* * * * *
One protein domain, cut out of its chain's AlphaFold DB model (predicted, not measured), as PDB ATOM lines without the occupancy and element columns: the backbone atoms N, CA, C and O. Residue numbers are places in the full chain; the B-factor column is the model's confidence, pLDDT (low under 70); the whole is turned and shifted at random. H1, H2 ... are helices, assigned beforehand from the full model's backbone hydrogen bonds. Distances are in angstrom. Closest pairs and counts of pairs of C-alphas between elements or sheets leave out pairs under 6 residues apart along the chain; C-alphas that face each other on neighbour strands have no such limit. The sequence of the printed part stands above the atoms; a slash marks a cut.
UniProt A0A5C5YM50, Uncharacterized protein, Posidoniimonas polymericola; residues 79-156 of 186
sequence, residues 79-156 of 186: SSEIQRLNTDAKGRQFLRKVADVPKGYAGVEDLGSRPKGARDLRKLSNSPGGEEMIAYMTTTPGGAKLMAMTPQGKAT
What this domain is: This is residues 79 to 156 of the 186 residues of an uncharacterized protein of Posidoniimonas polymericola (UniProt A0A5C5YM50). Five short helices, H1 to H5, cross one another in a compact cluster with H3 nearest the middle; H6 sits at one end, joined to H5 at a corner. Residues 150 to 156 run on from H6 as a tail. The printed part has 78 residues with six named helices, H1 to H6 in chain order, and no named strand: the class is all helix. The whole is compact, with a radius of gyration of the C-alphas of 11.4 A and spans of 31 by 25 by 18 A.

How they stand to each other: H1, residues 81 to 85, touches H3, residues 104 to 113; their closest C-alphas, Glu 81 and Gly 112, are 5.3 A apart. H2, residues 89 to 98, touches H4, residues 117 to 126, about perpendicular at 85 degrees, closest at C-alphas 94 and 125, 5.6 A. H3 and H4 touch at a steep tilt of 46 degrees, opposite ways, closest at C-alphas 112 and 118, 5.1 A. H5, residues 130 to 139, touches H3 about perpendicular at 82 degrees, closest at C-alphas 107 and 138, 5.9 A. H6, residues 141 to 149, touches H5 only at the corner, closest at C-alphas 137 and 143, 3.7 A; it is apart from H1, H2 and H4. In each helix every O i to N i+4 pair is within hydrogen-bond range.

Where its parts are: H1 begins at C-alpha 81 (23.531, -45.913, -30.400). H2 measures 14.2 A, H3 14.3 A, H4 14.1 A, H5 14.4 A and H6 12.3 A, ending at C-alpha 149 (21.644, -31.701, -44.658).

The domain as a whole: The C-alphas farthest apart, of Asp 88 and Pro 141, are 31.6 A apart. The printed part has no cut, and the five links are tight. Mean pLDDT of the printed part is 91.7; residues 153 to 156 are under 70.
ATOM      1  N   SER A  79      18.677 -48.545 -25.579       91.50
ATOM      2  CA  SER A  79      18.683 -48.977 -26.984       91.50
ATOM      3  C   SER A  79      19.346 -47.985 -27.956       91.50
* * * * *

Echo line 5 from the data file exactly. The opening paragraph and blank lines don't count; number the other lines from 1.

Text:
Where its parts are: H1 begins at C-alpha 81 (23.531, -45.913, -30.400). H2 measures 14.2 A, H3 14.3 A, H4 14.1 A, H5 14.4 A and H6 12.3 A, ending at C-alpha 149 (21.644, -31.701, -44.658).